You might create videos, ebooks, social media posts, or blog posts. You might also work with influencers in those niches. The content you create, however, must be the kind of content that is regularly consumed by the buyers in your niche. If your ideal buyer spends a lot of time on TikTok, for example, you shouldn’t spend your budget creating blog posts.
To create the right sort of content for your niche, you’ll need to know exactly which buyers you are targeting.
5 steps to building a content marketing strategy
Let’s say you own a chain of businesses that sell archery equipment and offer lessons. How do you use content marketing to target a niche?
Define your niche
This might seem like a no-brainer, but if you’re used to a “we can appeal to everyone” mindset, it’s not always easy to identify your niche. To get started, examine your industry and your competitors — what needs aren’t being met? There’s always a segment of the market with a problem that isn’t being solved.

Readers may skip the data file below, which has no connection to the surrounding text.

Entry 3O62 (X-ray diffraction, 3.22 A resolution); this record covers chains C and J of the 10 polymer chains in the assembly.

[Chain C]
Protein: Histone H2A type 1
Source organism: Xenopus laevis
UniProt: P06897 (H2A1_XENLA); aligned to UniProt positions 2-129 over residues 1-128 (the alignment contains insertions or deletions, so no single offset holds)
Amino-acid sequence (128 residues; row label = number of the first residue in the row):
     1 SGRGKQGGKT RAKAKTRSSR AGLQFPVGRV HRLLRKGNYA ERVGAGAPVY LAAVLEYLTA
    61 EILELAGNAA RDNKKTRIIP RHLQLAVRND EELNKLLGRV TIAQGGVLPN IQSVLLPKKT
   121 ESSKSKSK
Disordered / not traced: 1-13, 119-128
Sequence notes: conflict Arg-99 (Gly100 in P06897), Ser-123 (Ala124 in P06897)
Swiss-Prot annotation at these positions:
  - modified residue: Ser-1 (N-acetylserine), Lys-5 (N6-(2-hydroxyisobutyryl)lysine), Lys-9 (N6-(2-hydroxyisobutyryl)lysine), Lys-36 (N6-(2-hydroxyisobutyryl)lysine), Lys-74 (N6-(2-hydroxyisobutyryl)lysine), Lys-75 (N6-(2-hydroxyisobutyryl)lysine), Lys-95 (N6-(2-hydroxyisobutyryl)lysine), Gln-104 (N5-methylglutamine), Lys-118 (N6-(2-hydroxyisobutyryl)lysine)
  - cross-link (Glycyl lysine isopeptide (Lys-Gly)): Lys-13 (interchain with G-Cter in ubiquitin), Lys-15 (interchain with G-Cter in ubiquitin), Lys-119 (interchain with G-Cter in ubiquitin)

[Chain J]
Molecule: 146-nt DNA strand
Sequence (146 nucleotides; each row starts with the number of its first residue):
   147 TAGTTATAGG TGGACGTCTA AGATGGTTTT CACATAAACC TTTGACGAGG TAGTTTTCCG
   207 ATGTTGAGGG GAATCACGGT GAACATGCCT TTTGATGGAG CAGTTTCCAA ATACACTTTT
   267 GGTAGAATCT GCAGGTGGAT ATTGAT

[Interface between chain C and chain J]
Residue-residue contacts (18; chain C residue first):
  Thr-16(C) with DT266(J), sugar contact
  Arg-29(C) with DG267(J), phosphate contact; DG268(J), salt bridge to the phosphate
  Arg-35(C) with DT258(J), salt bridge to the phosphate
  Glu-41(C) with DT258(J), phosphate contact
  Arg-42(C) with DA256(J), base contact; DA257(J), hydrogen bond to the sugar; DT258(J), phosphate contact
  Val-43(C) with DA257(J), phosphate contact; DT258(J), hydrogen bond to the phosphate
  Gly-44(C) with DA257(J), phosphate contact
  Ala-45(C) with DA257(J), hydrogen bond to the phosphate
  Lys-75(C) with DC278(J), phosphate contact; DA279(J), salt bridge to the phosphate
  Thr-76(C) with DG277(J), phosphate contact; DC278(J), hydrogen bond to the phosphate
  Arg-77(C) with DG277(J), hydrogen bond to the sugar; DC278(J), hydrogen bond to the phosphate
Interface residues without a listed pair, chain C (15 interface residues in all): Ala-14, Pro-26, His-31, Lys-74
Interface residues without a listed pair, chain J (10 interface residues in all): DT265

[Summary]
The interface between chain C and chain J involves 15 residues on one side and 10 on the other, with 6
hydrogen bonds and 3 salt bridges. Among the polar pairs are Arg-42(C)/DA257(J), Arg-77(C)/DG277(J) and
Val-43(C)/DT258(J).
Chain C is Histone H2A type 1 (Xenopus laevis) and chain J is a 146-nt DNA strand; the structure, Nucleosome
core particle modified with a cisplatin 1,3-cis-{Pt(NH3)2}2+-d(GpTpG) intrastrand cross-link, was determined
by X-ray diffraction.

As the owner of an archery chain, your first impulse might be to target athletes or children who are learning to shoot, but what are your competitors doing? Is that market segment oversaturated?
Examine your strengths as well. Are you meeting a niche need without realizing it? By looking at your existing buyers, what they want, and how they are already using your product, you may discover that your brand is tailor-made for a specific niche.
Maybe you find that a surprising demographic is visiting your locations. Your social media is getting engagement from middle aged women, people who loved archery back in summer camp and are interested in getting back into it.
Build a buyer persona
The next step is to identify the buyers in your market. Who is your ideal buyer? A buyer persona is a profile of a fictional person who is your ideal customer. The persona, which is put together using market and audience research, includes the person’s demographic data, professional information, challenges, goals, interests, and online behavior.